Television is depressing. You can’t turn on the TV without hearing about some crazed students calling for justice; or about a mentally ill man trying to assassinate members of congress. Thankfully, there are dozens of incredible books and essays out there that can keep liberty-lovers sane, here’s a few of them.
“The Law” by Frederic Bastiat
First published in 1850, Frederic Bastiat’s classic essay on our natural rights, and the role of the state has influenced generations of libertarians worldwide. Bastiat reiterates that all individuals are born with “Natural Rights” based on “Natural Law.” Bastiat; like Thomas Paine, John Locke, and Thomas Hobbes; proclaims that every individual is born with a set of inalienable rights that supersede the laws of the state. Life, Liberty, and Private Property, no state can take that away.
Although it’s only 75 pages long, “The Law” has stood the test of time because it identifies not only our natural rights, but what the state can, and more importantly cannot, do.
“Life, liberty, and property do not exist because men have made laws. On the contrary, it was the fact that life, liberty, and property existed beforehand that caused men to make laws in the first place.”
The entire book can be found online for free, here.
“Economics in One Lesson” by Henry Hazlitt
A journalist by trade, Henry Hazlitt spent decades covering economics, finance, and business for a variety of publications in the United States throughout the 20th century.
First published in 1946, “Economics in One Lesson” has influenced brilliant economists like Milton Friedman and Thomas Sowell.
The relatively short essay uses a plethora of examples to explain the mistakes most people make when approaching economics; primarily, thinking about the immediate effects of an economic policy, rather than seeing how that policy could affect all groups in the long-term.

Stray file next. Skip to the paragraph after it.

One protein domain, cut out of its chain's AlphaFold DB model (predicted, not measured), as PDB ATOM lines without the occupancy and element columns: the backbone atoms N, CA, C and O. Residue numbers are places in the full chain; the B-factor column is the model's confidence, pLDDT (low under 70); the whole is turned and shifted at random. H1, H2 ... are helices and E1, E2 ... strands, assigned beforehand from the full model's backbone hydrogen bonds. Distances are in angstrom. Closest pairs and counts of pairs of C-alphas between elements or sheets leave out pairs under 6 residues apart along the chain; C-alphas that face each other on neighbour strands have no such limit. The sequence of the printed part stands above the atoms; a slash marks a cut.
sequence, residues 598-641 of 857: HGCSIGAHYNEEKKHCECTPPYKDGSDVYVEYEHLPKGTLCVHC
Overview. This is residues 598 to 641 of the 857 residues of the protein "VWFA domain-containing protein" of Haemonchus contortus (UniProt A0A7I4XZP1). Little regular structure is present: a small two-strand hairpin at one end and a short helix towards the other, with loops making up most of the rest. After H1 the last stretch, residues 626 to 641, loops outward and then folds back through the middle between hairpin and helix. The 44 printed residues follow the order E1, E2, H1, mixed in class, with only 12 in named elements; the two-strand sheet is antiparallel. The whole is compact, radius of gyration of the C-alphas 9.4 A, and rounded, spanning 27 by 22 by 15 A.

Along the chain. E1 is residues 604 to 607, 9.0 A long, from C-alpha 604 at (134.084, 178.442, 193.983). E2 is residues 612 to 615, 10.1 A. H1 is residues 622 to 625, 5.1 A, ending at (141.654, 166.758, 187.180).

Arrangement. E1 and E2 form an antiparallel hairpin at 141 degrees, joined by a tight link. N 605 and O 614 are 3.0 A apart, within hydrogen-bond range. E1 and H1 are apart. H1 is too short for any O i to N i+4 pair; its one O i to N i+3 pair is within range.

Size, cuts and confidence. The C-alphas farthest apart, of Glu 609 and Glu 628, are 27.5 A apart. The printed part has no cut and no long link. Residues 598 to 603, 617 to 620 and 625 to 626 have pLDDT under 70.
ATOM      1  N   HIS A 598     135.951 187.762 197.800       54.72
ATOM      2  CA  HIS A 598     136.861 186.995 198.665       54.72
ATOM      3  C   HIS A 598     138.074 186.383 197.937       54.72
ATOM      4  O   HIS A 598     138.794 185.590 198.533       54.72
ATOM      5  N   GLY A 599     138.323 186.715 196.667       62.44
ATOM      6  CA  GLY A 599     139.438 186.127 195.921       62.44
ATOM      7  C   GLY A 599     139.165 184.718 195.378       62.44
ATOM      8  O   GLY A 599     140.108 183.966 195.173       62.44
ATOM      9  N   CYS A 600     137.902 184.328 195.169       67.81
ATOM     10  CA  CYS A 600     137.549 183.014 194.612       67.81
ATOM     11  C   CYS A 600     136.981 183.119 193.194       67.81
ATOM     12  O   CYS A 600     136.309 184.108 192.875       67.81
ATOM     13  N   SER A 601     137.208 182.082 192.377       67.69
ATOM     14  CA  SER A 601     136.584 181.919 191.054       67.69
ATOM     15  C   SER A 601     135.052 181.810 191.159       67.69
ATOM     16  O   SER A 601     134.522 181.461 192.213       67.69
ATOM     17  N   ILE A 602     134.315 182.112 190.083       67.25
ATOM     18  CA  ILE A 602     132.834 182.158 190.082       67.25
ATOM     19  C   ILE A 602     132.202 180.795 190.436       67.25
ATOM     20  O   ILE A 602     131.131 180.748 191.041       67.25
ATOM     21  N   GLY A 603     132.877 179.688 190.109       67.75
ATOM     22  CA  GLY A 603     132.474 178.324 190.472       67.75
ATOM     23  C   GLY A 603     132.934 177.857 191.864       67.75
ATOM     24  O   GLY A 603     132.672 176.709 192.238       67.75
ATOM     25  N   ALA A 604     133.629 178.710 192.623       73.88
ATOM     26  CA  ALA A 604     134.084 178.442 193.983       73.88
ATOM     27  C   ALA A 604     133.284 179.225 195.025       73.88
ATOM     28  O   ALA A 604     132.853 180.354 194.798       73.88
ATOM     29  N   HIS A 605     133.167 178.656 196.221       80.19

“The art of economics consists in looking not merely at the immediate but at the longer effects of any act or policy; it consists in tracing the consequences of that policy not merely for one group but for all groups.”
All 24 chapters can be found for free here.
“1984” by George Orwell
Published in 1949, George Orwell’s classic is set in a dystopian future in what was Great Britain, but has since been named “Airstrip One,” a province of “Oceania,” one of three superstates in a state of perpetual war.
Oceania is run by “Big Brother,” a tyrannical government figure who oversees mass surveillance programs, and is controlled by elites who seek to squash individualism, and punish the population for “Thought Crime,” which is the terrible crime of questioning the government through unspoken thought.
The protagonist of the novel, Winston Smith, works at the “Ministry of Truth” as an editor. As an editor for the Ministry, Smith is in charge of revising history to fit the narrative that “Big Brother” is trying to portray. Although good at his job, he secretly hates the government, he doesn’t dare try and change anything, that is, until he begins seeing Julia, who shares his loathing of the controlling party.